Sandra B. Wilson*, Keiko Iwabuchi, Nihal C. Rajapakse, Department of Horticulture, Clemson University, and Roy E. Young, Department of Agricultural and Biological Engineering, Clemson University, Clemson, SC 29634.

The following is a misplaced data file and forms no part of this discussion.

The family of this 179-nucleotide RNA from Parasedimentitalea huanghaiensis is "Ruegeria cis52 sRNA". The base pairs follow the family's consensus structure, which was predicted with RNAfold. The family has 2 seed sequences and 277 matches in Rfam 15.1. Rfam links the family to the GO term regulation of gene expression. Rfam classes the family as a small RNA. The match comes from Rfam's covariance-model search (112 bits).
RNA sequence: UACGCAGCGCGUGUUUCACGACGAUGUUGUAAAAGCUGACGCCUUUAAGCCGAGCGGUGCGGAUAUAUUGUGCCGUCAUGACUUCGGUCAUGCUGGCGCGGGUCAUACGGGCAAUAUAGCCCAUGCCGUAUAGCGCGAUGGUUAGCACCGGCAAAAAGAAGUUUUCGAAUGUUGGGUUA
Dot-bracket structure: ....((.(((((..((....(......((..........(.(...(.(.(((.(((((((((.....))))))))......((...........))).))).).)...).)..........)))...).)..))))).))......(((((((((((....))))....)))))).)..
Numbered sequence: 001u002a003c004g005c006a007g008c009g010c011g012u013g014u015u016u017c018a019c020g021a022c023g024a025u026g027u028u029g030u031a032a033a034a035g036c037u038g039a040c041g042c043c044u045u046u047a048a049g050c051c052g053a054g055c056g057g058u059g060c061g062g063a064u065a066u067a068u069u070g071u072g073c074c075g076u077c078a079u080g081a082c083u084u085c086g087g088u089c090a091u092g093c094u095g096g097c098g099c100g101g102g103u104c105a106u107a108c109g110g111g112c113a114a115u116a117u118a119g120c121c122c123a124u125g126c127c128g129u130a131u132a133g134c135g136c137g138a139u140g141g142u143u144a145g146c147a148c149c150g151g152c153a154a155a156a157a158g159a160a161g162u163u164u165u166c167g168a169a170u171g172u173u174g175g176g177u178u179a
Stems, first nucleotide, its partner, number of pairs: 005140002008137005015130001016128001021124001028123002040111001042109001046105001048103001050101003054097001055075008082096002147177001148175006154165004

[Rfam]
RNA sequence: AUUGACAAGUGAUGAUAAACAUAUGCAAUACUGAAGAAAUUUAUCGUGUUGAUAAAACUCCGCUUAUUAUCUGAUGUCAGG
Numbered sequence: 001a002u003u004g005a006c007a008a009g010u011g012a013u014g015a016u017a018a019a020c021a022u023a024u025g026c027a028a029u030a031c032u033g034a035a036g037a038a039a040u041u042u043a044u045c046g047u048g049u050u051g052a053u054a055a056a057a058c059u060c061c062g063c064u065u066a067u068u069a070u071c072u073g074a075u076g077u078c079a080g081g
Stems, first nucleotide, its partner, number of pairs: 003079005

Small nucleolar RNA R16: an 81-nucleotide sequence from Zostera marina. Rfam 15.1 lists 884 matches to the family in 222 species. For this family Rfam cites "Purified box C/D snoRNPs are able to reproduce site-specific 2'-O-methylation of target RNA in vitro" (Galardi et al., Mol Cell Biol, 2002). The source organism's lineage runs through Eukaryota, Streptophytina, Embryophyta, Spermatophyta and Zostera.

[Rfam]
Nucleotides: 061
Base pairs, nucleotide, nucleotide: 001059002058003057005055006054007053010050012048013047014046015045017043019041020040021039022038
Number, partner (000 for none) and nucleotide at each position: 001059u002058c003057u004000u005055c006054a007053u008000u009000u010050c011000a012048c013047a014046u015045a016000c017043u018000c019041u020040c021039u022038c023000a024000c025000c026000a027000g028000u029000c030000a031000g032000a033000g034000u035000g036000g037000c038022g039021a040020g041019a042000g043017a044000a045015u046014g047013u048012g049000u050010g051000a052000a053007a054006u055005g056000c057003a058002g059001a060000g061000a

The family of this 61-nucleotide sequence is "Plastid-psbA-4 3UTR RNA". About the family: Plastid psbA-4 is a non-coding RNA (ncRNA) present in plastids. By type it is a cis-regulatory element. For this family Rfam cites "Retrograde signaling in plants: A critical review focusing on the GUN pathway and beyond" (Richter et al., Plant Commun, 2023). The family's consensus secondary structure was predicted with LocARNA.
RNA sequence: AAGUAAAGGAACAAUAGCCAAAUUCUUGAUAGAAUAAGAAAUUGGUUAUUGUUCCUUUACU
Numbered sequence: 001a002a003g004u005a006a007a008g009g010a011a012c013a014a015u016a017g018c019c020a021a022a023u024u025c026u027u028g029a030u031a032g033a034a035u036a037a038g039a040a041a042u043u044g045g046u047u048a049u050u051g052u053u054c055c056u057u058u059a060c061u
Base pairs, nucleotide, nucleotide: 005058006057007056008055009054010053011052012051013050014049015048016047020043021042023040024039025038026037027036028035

Storage systems for tissue cultured plants offer versatility in managing labor to meet market availability. Storage systems that minimize growth and yet sustain photsynthetic and regrowth potential require temperature, light quality, and light intensity to be manipulated for plantlet growth during and after storage.. Broccoli (Brassica oleracea L. Botrytis Group 'Green Duke') plantlets were cultured photoautotrophically (without sugar) or photomixitrophically (with sugar) on cellulose plugs in liquid medium in vitro for 3 weeks at 23C and 150 µmol m-2s-1 photosynthetic photon flux (PPF). To determine the conditions that yield a zero carbon balance, plantlets were subsequently stored for 3 days under different temperatures (1C, 5C, 10C, 15C), different light intensities (1.6 PPF, 4.1 PPF, 8.6 PPF), and different light spectra (white, blue, red). Plantlets stored under 5 PPF and 5C maintained a zero carbon balance. Subsequently, plantlets were stored for 4, 8, or 12 weeks at 5C under darkness or 5 PPF of white, red, or blue light. Stem elongation was observed for plantlets stored under blue light. Plantlets stored under red light were characterized by increased chlorophyll, increased specific leaf mass (leaf dry mass per unit leaf area, SLM), increased starch in leaf tissue, and increased total soluble sugars in leaf and stem tissue. Plantlets grown with sucrose were characterized by increased dry mass, regardless of light treatment. After 8 weeks, plantlets grown with or without sucrose and stored in darkness did not survive acclimatization to greenhouse.